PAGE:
Yurkew sees homework as a dialogue between teachers and students that also enhances students’ critical thinking skills. “Homework helps kids control their grades. It’s also a communication piece with the teacher. If a student comes into class with unfinished homework, that could indicate an issue with time management, the subject matter, or the student’s ability to grasp the concept.”

The overall approach to homework, Yurkew said, has changed in the past 30 years. “I think teachers today are more likely to assign homework that focuses on critical thinking skills, problem-solving, and higher order learning instead of the past where homework was often just a regurgitation of facts.”

Fostering Time Management

Tricia Rozanski is head of the English department at Boylan and teaches honors English classes for mainly juniors and seniors. She contends that giving homework has always been integrated into her classes but said the mechanics of homework have evolved in the 25 years she has been an educator.

“The methods for completing and submitting homework and the types of homework have changed, but homework has always been a part of my English curriculum. Teaching at a college prep high school with high-achieving students means that part of my job is to teach students how to complete work independently, manage their time outside of my classroom, and realize the value of homework to reinforce classroom lessons. One can only improve by practice, and that’s what homework is.”

Homework in Rozanski’s classes is designed to foster higher-ordered thinking skills. “The homework I assign allows students to creatively and personally connect to the literature we are reading. Learning becomes more meaningful and attainable when a student connects to the subject personally,” she said. “Class discussion is integral in English because many students learn best in a community of shared ideas and opinions.”

Regular purposeful homework in grade school and high school is often the basis for a student’s success in higher education. Elizabeth Russo, a life science professor at Rock Valley College, a community college in northern Illinois, finds that students who are used to doing homework assimilate better into college coursework.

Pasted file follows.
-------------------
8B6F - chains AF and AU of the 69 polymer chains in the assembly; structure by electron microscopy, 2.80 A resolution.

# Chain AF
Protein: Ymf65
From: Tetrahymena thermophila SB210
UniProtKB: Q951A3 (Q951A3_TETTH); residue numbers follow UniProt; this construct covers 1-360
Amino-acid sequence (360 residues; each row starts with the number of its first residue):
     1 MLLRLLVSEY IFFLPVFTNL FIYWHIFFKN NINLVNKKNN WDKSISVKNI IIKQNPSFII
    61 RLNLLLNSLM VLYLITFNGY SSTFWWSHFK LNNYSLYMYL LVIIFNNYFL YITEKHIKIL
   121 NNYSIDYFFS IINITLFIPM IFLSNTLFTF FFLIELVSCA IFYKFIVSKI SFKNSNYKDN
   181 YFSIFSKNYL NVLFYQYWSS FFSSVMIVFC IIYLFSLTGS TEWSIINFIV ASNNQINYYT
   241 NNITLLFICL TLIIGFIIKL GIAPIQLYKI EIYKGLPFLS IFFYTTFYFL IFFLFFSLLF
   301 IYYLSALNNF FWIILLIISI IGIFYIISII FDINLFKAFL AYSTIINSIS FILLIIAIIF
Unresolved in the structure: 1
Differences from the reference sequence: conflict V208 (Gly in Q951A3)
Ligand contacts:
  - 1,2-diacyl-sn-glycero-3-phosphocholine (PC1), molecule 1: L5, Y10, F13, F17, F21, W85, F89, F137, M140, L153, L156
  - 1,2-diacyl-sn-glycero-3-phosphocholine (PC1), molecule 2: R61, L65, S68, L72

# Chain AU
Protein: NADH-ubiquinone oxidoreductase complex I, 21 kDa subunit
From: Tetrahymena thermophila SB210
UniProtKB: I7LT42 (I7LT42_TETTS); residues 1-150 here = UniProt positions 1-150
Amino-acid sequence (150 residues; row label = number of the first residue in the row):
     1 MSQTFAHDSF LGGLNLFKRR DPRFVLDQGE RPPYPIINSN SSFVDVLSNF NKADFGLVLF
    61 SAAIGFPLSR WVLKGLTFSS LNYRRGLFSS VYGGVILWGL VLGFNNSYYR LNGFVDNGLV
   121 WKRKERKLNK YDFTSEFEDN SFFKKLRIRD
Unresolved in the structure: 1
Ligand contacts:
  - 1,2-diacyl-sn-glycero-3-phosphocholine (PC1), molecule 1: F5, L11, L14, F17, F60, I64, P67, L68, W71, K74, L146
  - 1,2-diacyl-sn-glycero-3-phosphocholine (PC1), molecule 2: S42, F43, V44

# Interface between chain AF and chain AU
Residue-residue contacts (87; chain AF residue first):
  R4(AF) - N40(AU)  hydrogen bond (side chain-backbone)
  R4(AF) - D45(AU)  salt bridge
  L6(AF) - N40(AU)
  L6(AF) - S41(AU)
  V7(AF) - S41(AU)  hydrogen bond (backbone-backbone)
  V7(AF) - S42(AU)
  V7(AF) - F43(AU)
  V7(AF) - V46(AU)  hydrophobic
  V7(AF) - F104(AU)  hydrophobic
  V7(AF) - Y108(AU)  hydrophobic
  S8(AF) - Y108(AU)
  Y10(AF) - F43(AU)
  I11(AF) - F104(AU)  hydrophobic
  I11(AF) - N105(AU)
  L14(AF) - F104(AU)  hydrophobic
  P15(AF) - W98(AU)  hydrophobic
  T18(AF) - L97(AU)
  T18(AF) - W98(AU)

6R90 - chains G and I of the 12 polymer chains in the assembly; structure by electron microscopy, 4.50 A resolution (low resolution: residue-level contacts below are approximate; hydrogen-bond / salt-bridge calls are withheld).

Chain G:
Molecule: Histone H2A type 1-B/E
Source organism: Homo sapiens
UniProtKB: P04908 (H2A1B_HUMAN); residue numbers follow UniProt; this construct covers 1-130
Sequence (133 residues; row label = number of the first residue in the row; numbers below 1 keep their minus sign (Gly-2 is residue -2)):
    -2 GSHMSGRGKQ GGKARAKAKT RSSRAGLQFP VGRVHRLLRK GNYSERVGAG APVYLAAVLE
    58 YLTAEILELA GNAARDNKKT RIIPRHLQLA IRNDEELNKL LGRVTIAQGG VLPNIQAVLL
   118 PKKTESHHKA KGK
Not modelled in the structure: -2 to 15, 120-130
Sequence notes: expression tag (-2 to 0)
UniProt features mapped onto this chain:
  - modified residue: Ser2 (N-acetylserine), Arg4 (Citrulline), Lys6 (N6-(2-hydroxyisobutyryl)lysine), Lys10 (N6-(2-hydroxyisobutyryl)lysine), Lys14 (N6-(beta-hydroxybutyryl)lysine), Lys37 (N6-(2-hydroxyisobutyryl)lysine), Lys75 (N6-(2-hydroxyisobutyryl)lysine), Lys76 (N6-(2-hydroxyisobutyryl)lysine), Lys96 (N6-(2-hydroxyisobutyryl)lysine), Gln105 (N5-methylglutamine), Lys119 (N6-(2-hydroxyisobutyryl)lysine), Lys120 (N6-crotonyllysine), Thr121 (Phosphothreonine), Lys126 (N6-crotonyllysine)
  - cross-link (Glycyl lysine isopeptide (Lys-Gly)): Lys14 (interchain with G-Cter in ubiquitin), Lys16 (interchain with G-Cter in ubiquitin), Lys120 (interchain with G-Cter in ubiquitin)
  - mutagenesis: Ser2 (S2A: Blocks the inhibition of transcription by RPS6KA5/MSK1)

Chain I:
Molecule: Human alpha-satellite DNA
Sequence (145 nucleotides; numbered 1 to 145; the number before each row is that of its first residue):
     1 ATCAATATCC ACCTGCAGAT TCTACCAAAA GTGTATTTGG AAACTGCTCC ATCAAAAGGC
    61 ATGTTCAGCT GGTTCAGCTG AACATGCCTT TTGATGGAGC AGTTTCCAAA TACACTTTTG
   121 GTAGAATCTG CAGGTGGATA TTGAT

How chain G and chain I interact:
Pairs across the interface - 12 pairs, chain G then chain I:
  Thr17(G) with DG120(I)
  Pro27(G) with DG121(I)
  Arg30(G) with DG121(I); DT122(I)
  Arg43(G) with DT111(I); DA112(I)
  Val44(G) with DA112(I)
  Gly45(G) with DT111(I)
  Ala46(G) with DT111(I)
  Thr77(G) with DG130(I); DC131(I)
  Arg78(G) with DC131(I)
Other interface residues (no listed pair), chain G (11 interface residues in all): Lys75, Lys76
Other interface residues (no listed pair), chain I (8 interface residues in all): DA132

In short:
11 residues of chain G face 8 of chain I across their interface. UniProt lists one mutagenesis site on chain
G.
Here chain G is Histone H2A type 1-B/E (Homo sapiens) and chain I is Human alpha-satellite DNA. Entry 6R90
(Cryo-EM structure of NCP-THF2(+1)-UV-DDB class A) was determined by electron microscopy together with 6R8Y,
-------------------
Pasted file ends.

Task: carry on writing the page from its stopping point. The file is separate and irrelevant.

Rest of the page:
“Any homework students have done in a high school science class prepares them for college science. Additionally, students with established good homework habits know how to study and prepare for college classes.”

Higher Education Success

Russo sees a correlation between the homework work she assigns and how well a student performs in her class. “The main reason students fail my class is because they don’t do the at-home online quizzes assigned before and after lab work. Many students forget to do those assignments. If a student is accustomed to doing homework, then completing the online work is not an issue and their grades are typically better.”

In Russo’s microbiology class, there are more quizzes and homework, which she views as a teaching tool. “The increased workload in microbiology is meant to train my students on how to study,” she said. “Many of these students thank me at the end of the semester for helping them to establish good study habits.”

As the debate on homework’s usefulness and volume continue, it remains a necessary aspect in many school systems helping to reinforce classroom learning and teach responsibility to their pupils. Rozanski sums it up, “A strong work ethic among students happens when a teacher makes learning engaging and holds students accountable for their progress.”

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This article was produced and syndicated by Wealth of Geeks.

Lynne Conner is a freelance photojournalist with 30+ years of experience. She has won several regional and national awards for her work and loves writing about lifestyle, business, parenting, finances, health, religion and technology.  Her blog can be found at and she is currently working on her first book.